Analysis of Data Collected From Right and Left Limbs: Accounting for Dependence and Improving Statistical Efficiency in Musculoskeletal Research

Stewart, S
Pearson, J
Rome, K
Dalbeth, N
Vandal, A
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Journal Article
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Statistical techniques currently used in musculoskeletal research often inefficiently account for paired-limb measurements or the relationship between measurements taken from multiple regions within limbs. This study compared three commonly used analysis methods with a mixed-models approach that appropriately accounted for the association between limbs, regions, and trials and that utilised all information available from repeated trials.


Four analysis were applied to an existing data set containing plantar pressure data, which was collected for seven masked regions on right and left feet, over three trials, across three participant groups. Methods 1–3 averaged data over trials and analysed right foot data (Method 1), data from a randomly selected foot (Method 2), and averaged right and left foot data (Method 3). Method 4 used all available data in a mixed-effects regression that accounted for repeated measures taken for each foot, foot region and trial. Confidence interval widths for the mean differences between groups for each foot region were used as a criterion for comparison of statistical efficiency.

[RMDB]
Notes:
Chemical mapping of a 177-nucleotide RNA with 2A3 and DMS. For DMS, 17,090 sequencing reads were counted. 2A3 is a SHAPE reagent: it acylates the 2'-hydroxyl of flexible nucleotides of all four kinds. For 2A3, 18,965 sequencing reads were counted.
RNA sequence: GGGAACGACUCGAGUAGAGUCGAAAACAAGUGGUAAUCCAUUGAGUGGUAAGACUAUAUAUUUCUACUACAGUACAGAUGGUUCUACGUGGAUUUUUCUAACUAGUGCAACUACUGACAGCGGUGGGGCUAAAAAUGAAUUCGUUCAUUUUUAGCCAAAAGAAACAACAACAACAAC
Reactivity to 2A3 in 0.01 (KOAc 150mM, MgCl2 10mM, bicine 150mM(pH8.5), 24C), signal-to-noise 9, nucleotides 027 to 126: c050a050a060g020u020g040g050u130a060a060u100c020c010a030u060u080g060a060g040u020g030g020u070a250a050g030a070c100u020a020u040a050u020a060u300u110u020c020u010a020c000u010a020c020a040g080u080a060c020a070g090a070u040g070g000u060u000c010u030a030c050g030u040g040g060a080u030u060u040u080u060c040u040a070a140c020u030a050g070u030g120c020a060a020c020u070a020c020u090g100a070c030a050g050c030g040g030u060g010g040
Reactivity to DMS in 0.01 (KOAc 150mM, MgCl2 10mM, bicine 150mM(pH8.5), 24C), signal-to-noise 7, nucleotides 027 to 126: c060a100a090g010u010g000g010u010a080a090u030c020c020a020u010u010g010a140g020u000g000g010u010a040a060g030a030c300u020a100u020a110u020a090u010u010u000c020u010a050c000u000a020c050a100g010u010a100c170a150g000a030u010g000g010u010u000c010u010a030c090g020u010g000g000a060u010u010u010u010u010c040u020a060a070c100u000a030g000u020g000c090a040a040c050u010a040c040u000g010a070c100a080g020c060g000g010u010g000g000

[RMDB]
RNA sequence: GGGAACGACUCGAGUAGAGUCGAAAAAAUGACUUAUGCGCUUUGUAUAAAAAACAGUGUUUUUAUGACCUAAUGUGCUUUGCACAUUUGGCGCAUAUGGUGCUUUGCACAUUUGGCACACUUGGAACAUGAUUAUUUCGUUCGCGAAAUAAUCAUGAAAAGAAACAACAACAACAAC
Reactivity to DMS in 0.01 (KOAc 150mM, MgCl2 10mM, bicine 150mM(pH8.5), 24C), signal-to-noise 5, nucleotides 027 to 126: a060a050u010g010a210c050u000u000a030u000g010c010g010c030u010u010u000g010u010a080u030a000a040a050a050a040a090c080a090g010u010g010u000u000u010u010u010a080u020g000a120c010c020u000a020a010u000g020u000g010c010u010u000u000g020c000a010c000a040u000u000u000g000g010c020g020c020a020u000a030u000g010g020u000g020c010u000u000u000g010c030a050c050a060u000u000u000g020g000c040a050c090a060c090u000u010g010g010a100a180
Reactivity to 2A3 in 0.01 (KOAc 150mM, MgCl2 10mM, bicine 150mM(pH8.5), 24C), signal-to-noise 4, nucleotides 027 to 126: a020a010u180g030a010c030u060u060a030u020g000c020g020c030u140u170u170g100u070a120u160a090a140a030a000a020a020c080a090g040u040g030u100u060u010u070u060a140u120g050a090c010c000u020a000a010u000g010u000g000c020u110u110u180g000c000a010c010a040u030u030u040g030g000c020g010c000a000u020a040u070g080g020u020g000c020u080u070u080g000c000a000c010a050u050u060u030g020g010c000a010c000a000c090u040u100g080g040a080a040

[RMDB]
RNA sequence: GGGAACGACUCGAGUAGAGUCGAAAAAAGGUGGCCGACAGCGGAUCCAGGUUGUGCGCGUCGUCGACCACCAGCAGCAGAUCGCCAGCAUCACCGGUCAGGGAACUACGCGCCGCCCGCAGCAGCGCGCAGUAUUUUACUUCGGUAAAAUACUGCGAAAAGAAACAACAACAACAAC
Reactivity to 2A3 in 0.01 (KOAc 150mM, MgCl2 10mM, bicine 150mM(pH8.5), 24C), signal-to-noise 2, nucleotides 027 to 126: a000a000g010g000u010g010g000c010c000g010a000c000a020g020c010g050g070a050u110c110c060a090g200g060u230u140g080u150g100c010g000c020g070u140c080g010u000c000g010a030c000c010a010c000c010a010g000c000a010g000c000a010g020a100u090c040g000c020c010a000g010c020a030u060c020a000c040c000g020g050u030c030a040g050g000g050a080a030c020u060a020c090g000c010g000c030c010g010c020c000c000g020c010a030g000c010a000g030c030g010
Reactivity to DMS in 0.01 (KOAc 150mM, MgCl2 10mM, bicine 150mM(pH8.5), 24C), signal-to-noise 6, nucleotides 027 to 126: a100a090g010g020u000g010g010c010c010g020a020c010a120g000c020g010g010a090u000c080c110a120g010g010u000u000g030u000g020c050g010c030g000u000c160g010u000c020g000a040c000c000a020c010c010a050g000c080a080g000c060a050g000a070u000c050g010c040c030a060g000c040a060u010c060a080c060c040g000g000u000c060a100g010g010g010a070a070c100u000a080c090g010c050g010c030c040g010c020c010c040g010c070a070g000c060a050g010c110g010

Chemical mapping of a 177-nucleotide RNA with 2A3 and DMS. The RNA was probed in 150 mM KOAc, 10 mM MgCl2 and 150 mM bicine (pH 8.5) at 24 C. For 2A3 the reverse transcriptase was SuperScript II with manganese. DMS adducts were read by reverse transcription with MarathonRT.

Mean differences in pressure between groups were similar across methods for each foot region, while the confidence interval widths were consistently smaller for Method 4. Method 4 also revealed significant between-group differences that were not detected by Methods 1–3.


A mixed effects linear model approach generates improved efficiency and power by producing more precise estimates compared to alternative approaches that discard information in the process of accounting for paired-limb measurements. This approach is recommended in generating more clinically sound and statistically efficient research outputs.

Plantar pressure; Gait; Statistical analysis; Lower limb; Foot; Mixed effects models; Statistical efficiency
Gait & Posture, Volume 59, Pp. 182–187
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Copyright © 2017 Elsevier Ltd. All rights reserved. This is the author’s version of a work that was accepted for publication in (see Citation). Changes resulting from the publishing process, such as peer review, editing, corrections, structural formatting, and other quality control mechanisms may not be reflected in this document. Changes may have been made to this work since it was submitted for publication. The definitive version was published in (see Citation). The original publication is available at (see Publisher's Version).